Since the early 2000s, Bates has, whenever possible, offered separate tours for parents and prospective students. “It’s a great opportunity for the students to ask questions that they wouldn’t want to ask around their parents, and vice versa,” says Simmons.
While all tours visit campus landmarks, such as Ladd Library, Pettengill Hall, and Gomes Chapel, she learned to tailor her walks and talks to the interests of the visitors, like lingering a little longer in Bonney if the group seems to have a STEM interest.
Bates has developed a robust online experience for anyone for whom a visit is not in the cards. But “simply being on campus makes a difference,” Simmons says.
If students can picture themselves sitting in Commons as she did on her high school visit, or walking to the library, “I think it’s the best way to figure out if they want to go to school here, if they can actually see themselves as a member of the Bates community.”
Less than two hours from campus, nestled in the heart of Unity, Maine, Eli Boesch-Dining ’23 learned how to really compare apples and oranges — well, maybe not oranges, but certainly apples, pears, and the ins and outs of keeping an orchard.
An environmental studies major from Concord, N.H., Boesch-Dining was a Purposeful Work intern in the Heritage Orchard, maintained by the state’s preeminent organic farming group, the Maine Organic Farmers and Gardeners Association.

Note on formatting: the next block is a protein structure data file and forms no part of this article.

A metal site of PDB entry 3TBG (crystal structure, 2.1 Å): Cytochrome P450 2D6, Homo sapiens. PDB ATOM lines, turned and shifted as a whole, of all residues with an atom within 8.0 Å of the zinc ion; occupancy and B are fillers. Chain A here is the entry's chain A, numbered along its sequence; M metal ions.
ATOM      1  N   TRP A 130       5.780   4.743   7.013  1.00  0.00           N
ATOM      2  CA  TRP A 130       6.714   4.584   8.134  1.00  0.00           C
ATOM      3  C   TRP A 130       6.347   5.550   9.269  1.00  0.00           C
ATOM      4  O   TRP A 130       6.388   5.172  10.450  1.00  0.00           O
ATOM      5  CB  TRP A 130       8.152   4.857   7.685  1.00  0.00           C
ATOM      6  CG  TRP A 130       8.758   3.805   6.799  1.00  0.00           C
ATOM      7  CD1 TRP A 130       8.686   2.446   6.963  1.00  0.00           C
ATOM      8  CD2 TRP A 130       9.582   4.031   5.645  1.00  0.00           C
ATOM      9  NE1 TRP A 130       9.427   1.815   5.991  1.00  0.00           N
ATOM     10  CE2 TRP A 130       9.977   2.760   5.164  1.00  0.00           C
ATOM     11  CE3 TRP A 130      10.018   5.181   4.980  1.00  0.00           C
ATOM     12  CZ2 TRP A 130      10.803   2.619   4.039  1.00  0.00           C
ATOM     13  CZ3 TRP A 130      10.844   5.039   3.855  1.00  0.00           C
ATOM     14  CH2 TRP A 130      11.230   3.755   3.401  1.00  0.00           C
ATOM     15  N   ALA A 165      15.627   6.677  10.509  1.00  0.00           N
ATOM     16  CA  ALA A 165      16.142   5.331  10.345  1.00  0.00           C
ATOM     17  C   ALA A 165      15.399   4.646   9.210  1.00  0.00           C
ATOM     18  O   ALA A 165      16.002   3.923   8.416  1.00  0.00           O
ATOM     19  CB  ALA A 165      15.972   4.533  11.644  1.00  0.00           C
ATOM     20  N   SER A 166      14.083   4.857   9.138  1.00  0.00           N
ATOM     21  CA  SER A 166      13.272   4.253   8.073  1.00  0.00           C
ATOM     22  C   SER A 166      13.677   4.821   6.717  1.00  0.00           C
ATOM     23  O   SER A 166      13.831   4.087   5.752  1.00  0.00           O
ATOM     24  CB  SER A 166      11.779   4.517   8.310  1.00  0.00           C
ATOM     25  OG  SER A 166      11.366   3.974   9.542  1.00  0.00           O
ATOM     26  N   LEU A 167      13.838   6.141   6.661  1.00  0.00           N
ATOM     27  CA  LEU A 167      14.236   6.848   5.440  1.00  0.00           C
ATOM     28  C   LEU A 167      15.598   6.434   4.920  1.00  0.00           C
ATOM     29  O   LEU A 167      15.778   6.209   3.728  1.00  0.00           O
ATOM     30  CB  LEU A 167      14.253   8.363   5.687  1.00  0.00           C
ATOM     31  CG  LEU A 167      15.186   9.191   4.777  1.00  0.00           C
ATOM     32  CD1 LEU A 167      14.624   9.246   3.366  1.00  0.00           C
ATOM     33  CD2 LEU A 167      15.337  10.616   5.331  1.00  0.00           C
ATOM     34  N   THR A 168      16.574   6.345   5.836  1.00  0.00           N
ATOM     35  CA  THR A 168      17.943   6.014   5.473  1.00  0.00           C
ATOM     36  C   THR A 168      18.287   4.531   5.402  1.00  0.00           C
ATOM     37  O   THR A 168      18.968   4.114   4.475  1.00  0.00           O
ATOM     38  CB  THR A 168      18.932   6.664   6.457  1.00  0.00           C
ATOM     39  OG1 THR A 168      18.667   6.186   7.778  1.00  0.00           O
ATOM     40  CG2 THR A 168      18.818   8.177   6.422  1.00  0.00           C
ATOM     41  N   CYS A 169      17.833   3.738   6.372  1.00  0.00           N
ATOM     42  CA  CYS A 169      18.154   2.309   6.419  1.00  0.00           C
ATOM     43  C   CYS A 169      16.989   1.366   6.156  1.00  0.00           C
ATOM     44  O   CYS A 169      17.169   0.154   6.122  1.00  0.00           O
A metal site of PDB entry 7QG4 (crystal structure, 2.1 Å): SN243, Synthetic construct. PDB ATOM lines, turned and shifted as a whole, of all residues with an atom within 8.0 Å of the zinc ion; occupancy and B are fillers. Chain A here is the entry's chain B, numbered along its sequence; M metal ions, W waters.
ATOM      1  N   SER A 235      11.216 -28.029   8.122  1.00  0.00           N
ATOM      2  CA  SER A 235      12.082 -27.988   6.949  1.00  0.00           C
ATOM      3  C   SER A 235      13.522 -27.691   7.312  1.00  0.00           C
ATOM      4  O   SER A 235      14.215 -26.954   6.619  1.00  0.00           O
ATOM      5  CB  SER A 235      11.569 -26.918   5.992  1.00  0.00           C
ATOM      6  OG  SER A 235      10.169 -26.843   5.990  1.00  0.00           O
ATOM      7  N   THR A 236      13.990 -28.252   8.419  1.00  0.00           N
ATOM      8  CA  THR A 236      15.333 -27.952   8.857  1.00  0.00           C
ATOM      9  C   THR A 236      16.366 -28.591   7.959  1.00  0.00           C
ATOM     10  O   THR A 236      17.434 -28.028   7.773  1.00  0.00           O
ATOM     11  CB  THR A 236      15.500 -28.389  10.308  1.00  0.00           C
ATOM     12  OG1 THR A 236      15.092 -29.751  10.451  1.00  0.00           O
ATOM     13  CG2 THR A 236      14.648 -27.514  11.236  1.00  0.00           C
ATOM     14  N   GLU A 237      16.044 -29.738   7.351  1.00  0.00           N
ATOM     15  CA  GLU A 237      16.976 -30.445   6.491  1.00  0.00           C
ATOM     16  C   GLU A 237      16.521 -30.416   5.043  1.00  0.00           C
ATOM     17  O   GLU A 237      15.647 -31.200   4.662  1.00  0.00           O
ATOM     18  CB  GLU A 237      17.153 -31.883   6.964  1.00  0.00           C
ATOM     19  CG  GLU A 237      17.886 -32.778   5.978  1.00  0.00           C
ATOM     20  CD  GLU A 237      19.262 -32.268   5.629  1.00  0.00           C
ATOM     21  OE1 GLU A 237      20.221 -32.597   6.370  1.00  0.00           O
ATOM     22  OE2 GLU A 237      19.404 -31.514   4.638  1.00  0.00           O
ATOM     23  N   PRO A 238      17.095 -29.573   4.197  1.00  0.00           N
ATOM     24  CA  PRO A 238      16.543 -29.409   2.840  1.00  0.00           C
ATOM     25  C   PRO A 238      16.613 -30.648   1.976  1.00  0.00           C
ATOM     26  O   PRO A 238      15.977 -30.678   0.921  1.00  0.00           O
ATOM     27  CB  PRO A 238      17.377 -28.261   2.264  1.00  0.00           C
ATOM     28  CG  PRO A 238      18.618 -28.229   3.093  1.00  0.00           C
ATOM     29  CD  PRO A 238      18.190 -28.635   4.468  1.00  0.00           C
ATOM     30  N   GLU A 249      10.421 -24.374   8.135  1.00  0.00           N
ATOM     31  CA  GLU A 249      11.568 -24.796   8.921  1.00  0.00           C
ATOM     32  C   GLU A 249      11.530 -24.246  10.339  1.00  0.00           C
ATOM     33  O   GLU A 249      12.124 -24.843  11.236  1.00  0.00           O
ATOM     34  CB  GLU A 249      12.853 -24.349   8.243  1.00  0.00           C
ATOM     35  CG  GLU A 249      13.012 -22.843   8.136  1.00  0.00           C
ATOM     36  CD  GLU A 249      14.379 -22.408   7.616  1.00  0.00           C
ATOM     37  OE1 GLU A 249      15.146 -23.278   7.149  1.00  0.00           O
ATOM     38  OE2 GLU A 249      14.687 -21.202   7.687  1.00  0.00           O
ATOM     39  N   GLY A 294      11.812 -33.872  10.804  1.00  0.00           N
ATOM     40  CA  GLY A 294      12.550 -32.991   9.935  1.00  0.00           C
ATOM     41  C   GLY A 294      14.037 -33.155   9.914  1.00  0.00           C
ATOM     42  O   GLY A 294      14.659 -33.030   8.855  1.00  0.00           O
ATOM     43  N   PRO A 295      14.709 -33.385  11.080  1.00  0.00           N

The orchard contains more than 300 varieties of apple and pear trees that originate from all 16 Maine counties. Dating as far back as 1630, most of them are on the verge of extinction.
Boesch-Dining has done hands-on agricultural work before, including at a hydroponics facility and a plant nursery in New Hampshire, but this was his first time working for a nonprofit organization, and he liked their focus on conservation and environmental sustainability.
From revamping the orchard’s website, to thinning apples in the orchard, to learning about pest mitigation, the summer was one big learning curve, but he’s thankful for all the skills he gained, and the perspectives of the people he worked with.
Back on campus, he’s particularly interested in his “Soils” course for how it might connect to his interest in composting. And he wants to learn more about programming through the curriculum, too. He’s got a lot going on, wondering with a laugh if he’s having a “mini quarter-life crisis,”
He’s looking ahead to his thesis, which “is probably going to revolve around different biological inputs in Maine, like the timber industry and seafood, and how those can come together to be composted or anaerobically digested — or something!”